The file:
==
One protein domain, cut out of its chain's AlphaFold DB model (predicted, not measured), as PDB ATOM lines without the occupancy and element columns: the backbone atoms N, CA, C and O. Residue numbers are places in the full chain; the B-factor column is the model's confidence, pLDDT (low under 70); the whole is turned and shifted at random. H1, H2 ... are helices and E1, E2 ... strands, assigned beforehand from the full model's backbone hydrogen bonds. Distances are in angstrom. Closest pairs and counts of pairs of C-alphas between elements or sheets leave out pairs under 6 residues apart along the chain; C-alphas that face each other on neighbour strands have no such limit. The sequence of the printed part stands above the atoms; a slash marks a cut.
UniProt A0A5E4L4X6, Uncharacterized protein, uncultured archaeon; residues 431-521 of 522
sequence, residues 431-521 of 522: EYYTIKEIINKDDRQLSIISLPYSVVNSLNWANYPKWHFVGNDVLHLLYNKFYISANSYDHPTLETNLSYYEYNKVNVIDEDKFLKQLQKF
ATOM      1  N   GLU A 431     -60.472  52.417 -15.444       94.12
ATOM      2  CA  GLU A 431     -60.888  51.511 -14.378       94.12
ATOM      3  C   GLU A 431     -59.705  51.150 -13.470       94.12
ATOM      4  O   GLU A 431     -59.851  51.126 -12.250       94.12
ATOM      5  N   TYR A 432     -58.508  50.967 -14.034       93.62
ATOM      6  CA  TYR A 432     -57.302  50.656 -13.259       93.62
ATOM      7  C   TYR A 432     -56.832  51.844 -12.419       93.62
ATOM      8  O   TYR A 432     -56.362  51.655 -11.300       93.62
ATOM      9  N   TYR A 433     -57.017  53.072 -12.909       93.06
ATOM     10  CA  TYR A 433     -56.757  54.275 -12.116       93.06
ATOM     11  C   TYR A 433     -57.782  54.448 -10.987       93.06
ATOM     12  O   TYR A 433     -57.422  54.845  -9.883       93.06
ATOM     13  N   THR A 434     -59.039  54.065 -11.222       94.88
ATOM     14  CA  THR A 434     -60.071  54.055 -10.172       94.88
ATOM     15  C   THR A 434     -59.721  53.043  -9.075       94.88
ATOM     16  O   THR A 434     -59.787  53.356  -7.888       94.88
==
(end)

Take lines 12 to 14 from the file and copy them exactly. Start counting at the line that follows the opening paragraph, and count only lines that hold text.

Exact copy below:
ATOM     10  CA  TYR A 433     -56.757  54.275 -12.116       93.06
ATOM     11  C   TYR A 433     -57.782  54.448 -10.987       93.06
ATOM     12  O   TYR A 433     -57.422  54.845  -9.883       93.06